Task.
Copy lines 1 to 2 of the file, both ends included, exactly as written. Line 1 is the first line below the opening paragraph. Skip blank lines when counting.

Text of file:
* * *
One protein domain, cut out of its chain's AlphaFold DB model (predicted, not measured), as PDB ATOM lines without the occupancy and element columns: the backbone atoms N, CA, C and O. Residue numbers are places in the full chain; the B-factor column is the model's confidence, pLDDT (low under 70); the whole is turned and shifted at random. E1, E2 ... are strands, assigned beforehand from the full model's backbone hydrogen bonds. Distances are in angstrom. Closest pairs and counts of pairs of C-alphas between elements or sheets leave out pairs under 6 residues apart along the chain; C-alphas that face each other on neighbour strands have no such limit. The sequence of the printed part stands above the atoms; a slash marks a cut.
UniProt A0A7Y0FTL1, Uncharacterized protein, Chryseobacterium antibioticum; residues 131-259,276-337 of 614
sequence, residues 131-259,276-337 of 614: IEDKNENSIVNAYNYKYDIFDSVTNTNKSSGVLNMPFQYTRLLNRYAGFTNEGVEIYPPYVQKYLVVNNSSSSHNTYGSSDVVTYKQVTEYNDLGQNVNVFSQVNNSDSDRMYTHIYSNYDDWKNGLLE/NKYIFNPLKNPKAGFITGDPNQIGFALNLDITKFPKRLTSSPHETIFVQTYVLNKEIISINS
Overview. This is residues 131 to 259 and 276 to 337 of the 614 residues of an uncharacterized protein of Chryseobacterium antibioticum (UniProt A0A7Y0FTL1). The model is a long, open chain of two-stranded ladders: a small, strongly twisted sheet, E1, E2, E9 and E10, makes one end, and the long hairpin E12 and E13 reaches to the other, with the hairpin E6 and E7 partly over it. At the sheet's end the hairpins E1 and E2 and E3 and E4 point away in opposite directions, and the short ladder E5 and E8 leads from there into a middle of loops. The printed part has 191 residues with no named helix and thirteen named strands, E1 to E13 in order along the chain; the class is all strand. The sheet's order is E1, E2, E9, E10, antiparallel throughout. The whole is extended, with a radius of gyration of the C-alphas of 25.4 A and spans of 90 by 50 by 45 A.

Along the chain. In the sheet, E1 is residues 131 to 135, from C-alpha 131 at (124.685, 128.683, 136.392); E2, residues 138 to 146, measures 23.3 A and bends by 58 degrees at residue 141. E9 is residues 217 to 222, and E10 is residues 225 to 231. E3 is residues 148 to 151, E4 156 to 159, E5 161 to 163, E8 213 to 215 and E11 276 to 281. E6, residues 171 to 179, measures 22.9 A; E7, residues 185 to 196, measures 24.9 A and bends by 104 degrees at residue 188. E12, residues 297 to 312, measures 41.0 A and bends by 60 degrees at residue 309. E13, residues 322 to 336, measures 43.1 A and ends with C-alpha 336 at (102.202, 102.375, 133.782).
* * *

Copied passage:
UniProt A0A7Y0FTL1, Uncharacterized protein, Chryseobacterium antibioticum; residues 131-259,276-337 of 614
sequence, residues 131-259,276-337 of 614: IEDKNENSIVNAYNYKYDIFDSVTNTNKSSGVLNMPFQYTRLLNRYAGFTNEGVEIYPPYVQKYLVVNNSSSSHNTYGSSDVVTYKQVTEYNDLGQNVNVFSQVNNSDSDRMYTHIYSNYDDWKNGLLE/NKYIFNPLKNPKAGFITGDPNQIGFALNLDITKFPKRLTSSPHETIFVQTYVLNKEIISINS